More Magazine Issue 11th February 2013

This issue for me personally has opened my eyes to many more paths such as I have found a new magazine to subscribe too, new bloggers to follow and advises how to make money from your blog, check the 5 minute workshop category to see how…

This article advises us how to remain professional in the office…


Keep your private life under wraps at work or risk ruining your professional rep, warns Michelle…

Even if your life isn’t half as dramatic as the girls in Hollyoaks, you’re bound to find yourself in the midst of a mini crisis from time-to-time. Whether it’s man troubles, the appearance of those Facebook pics from that night out, or a major cash-flow nightmare, the temptation to rant about it in the office is often too hard to resist. In one place I worked at recently, they had a space that we dubbed ‘The crying room.’ People would head there when they needed a quiet moment on their own. Rather than bending colleagues’ ears about the latest fall-out with their mum or having a very public meltdown over their cheating boyfriend – keeping their issues under wraps. But is it ever OK to air your problems at the photocopier? And is there such a thing as oversharing at work? We all have different relationships with our colleagues, but as a general rule it’s a good idea to maintain a professional front – one that’s different to how you are with your other mates. I like to have a couple of friends at work who I know I can confide in and trust. But remember, not everyone in the office needs to know everything that’s going on in your life. Here are the golden rules I always stick to…


Try to keep the distance between you and your boss. Focus on showing them your professional side. After all, that’s what they’ll judge you on when it comes promotions and pay rises. Sometimes personal information can even be used against you a reason to dismiss you. The recent case of solicitor Kate Baker is an example. She alleges she was told by her boss to stay single and childless – a claim he firmly denies – and is suing her law firm. Even if your overshare doesn’t end up in dismissal, remember, what your boss doesn’t know about you, they can never use against you. 


Think carefully about talking to freely about trying for a baby or moving house. These are perfectly harmless topics, but you don’t want your boss thinking you’re going to leave and therefore consider replacing you before anything’s even happened. Likewise, your colleagues might be your friends, but they may have their own professional interests in seeing you leave the company or be replaced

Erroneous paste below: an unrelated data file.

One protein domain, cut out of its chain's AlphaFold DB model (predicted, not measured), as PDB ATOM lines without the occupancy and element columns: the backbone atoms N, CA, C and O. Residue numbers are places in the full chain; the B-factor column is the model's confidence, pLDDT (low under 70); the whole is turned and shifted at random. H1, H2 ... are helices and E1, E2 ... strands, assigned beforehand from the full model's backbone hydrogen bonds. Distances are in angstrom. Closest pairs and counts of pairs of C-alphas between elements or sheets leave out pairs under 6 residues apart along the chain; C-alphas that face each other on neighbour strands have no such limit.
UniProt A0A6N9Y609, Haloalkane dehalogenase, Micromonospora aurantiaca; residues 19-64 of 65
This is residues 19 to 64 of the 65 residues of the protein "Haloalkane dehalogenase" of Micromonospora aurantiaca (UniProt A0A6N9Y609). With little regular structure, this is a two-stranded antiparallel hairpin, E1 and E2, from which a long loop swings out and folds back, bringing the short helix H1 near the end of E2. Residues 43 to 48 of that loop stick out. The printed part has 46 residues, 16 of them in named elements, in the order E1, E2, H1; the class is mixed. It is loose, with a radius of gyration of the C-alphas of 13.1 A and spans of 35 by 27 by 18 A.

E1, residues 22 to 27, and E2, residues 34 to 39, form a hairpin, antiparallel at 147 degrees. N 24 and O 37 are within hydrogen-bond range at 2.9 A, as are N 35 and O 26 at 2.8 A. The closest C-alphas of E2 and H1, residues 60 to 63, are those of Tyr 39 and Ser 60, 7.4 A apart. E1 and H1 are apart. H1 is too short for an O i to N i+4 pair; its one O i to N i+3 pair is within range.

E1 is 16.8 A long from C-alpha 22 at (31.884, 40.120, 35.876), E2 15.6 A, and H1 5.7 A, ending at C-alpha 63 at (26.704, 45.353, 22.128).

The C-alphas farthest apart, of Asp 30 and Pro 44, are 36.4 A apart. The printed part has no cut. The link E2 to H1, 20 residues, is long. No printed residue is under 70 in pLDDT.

Don’t talk openly about your health problems. Keep them private. If it’s a condition or illness that’s going to impact on your work, or you’re likely to need some time off, then you should arrange to speak privately to your boss or a member of HR. 


It might have been cool to moan about your hangover in uni-lectures, but bowling into work bleary-eyed and still slurring is not the way to go for a promotion. Even if your boss is chilled out enough not to reprimand you at the time, it screams slacker. It could also undo good feeling about any hard work you’ve done, as people often remember the negatives over the positives.


Thanks to social networking sites, it’s not just in the office that you need to think carefully about what you’re saying. If your boss gets hold of your inappropriate tweets, you could find yourself in very hot water. Moaning about your company on Facebook could be classed as defamation and sharing a piece of confidential information on the internet may even cost you your job. Anything controversial you’ve said can always be proved by a swift screen grab. And before I go, here are 5 things you should never write on Facebook or Twitter…

– ‘Late to work again, hopefully no one noticed I’m wearing last night’s outfit!’

– ‘Thank goodness Boots have an offer on pregnancy tests #bogof’

– ‘Uh-oh, there’s talk of redundancies and apparently my team’s first for the chop. Send help!’

– ‘So bored, I’ve actually been counting pens in the stationary cupboard all day. Hope no one’s noticed.’

– ‘This new sales launch I’m working on is unbelievably crap – no one in their right mind will ever buy into it.’ 

(Please Note: The information is from the More Magazine article  ‘Don’t become the office oversharer’ by Michelle Dewberry in Issue 11th February 2013, I did not write this!)

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